4. Supplement your diet with a probiotic supplement. Taking a probiotic supplement can dramatically speed up this flora rebuilding process. When looking for a good probiotic, it is important to find a supplement that includes many different strains of bacteria to ensure good diversity. Also, make sure to store your probiotics in the refrigerator to keep them alive and active.

Once you reestablish healthy digestive flora, your gastrointestinal ecosystem will be better equipped to begin absorbing the nutrients the rest of your body needs to heal. Again, this is a process that requires careful patience. If you or a loved one is in the process of recovering from an eating disorder but may need the supervision or support of professional nutritionists, please call the team at The Center • A Place of HOPE at 1-888-771-5166 or fill out our contact form and someone will be in touch with you soon.

Excerpts of this blog were taken from Dr. Gregory Jantz’s book Hope Help & Healing for Eating Disorders: A Whole-Person Approach to Treatment of Anorexia, Bulimia, and Disordered Eating.

Eating Disorder Recovery: Overcoming Denial of Your Past

Eating Disorder Recovery: Overcoming Denial of Your Past

Individuals with an eating disorder or disordered eating are often unaware of the source of their pain. In order to begin the recovery process, they first must discover the wellspring of pain from the past. Denial is a significant detour in that quest.

There are two kinds of denial. The first is your own denial of what has happened to you. This may take the form of doubting that what you remember ever took place. Because the abuse has been denied, it may take on an unreal quality when remembered. Almost as if it happened to someone else. If the abuse is remembered, it is often seen through the prism that “explains” why the abuse was not really abuse after all.

Denial enters through self-talk. These are the messages repeated over and over to ourselves as we try to deal with the pain and our relationship with food. Thoughts of “nobody’s home is perfect” or “it could have been worse” or “it wasn’t that bad” or “there’s nothing I can do about it now” allow you to minimize the damage. “I should be strong enough to deal with this on my own” or “everyone turns to food when they’re down” increases frustration at the inability to bring the eating disorder or disordered eating under control.

But denial, this minimization of the pain, is merely a coping mechanism to keep the pain at bay. Denial is the ticket that allows you to transform life-altering pain into that limbo state of “not that bad.” If it is “not that bad,” you believe you can find the strength to go on.

The other form of denial comes from the person or people who hurt you. They may deny that the abuse ever took place or that there was not anything wrong with it if it did. He or she may accept that the event or events happened but deny responsibility or minimize the damage. This can happen regardless of the nature of the abuse. Whether the piece was a single, specific event, or a pattern of hurtful behavior carried over out a number of years, this person may refuse to accept the ramifications of his or her actions.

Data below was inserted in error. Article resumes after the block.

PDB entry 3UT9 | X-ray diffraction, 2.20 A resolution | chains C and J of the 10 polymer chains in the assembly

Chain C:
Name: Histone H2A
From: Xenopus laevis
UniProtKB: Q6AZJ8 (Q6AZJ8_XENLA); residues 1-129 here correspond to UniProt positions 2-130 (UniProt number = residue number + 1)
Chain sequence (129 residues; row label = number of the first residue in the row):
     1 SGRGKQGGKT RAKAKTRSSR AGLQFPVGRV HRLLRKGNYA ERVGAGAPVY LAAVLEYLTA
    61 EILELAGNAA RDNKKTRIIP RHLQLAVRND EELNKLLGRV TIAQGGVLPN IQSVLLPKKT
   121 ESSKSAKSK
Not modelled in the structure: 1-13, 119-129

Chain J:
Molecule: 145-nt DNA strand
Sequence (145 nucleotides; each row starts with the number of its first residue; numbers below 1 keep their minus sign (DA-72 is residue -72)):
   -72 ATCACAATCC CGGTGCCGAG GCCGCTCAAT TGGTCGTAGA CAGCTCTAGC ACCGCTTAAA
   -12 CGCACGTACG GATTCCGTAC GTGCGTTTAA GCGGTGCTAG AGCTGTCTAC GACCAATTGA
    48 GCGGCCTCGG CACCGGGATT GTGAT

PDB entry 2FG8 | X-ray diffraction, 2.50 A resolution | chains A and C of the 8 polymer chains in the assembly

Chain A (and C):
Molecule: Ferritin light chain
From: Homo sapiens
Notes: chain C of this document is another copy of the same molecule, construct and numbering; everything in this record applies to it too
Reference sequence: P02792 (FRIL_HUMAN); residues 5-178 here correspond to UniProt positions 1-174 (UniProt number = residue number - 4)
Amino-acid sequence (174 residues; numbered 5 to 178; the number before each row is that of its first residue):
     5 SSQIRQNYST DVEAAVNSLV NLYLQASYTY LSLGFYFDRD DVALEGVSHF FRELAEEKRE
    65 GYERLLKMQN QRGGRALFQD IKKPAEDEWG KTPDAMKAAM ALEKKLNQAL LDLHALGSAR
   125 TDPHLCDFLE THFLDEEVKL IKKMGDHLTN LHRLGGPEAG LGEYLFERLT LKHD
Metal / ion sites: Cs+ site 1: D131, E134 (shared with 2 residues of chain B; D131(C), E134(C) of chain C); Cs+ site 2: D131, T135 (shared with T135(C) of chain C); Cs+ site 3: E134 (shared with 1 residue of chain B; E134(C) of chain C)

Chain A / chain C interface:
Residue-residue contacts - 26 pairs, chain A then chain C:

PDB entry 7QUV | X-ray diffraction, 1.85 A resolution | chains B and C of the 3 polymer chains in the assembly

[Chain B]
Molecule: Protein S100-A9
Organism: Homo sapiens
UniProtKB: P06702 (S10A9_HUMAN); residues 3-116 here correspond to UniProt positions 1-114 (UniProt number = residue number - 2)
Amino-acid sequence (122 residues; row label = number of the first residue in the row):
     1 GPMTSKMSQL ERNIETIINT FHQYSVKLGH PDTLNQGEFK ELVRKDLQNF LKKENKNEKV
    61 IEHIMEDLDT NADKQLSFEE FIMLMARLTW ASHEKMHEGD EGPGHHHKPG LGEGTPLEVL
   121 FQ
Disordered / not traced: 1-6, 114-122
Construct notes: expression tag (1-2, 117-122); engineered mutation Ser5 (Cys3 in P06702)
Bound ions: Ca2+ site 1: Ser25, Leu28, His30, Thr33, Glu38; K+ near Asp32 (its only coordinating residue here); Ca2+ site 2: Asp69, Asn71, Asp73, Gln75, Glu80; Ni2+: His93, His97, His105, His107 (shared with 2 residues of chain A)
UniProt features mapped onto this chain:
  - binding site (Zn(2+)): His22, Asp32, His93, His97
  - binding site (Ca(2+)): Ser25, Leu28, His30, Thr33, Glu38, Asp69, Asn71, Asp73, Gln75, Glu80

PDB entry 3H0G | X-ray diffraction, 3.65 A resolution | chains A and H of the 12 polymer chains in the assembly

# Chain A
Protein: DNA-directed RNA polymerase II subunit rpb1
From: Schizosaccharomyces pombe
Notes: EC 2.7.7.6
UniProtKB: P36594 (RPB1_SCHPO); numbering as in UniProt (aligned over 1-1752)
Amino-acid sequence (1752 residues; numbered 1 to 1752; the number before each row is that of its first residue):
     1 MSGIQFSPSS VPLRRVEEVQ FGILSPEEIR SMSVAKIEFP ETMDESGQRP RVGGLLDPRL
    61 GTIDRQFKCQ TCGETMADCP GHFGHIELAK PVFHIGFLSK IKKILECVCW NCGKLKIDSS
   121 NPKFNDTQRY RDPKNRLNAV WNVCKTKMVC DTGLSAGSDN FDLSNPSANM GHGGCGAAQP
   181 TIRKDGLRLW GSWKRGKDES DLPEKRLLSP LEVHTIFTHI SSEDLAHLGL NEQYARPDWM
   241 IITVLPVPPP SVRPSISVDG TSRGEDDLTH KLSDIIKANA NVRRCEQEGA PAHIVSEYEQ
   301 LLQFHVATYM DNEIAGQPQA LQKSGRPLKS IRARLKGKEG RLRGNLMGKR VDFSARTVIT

This person may even attempt to make you feel responsible for the abuse itself or responsible for your “version” of the events. They may deny the damage by calling into question your natural response to the damage.  It is to his or her benefit that denial goes both ways—their denial of the event and your denial of the damage done. They may resist acknowledging your eating disorder or the place food now has in your life, because acknowledgment means recognizing the abuse or pattern of hurtful behavior behind it.

So the responsibility for the abuse itself and the resulting eating disorder could be shoved back at you, increasing stress surrounding your eating disorder or pattern with you, escalating its progression. As this escalates, it becomes easier to focus your attention solely on its progress, diverting attention from the root cause.

The desire to go back and rewrite your past is seductive, especially if your past was one of the abuse and pain. Denial allows you to do just that. Denial takes the pages of your past and alters them according to “if onlys,” or it substitutes blank pages for the pain that is really there.

A familiar proverb assures us that those who refuse to learn the lessons of history are doomed to repeat them. You can also be said that those who deny the events of their own history are doomed to relive them. To deny abuse is to perpetuate it. The only way to stop the chain of abuse is to stop denying the truth of that abuse.

Each of us is the product of our experiences, and not one of us is immune to the pain they have cost us. We may not be able to control what happened to us, but we can control who we become as a result of those past events.

First, however, we need to look at those experiences honestly. The light of reality can seem harsh and bright to those who have been hiding from the truth. Clarity and detail spring forth from the light of truth.

If you or a loved one is struggling with an eating disorder, The Center • A Place of HOPE can help. Call 1-888-771-5166 or fill out our contact form and someone from The Center • A Place of HOPE will be in touch with you soon.

Excerpts of this blog were taken from Dr. Gregory Jantz’s book Hope Help & Healing for Eating Disorders: A Whole-Person Approach to Treatment of Anorexia, Bulimia, and Disordered Eating.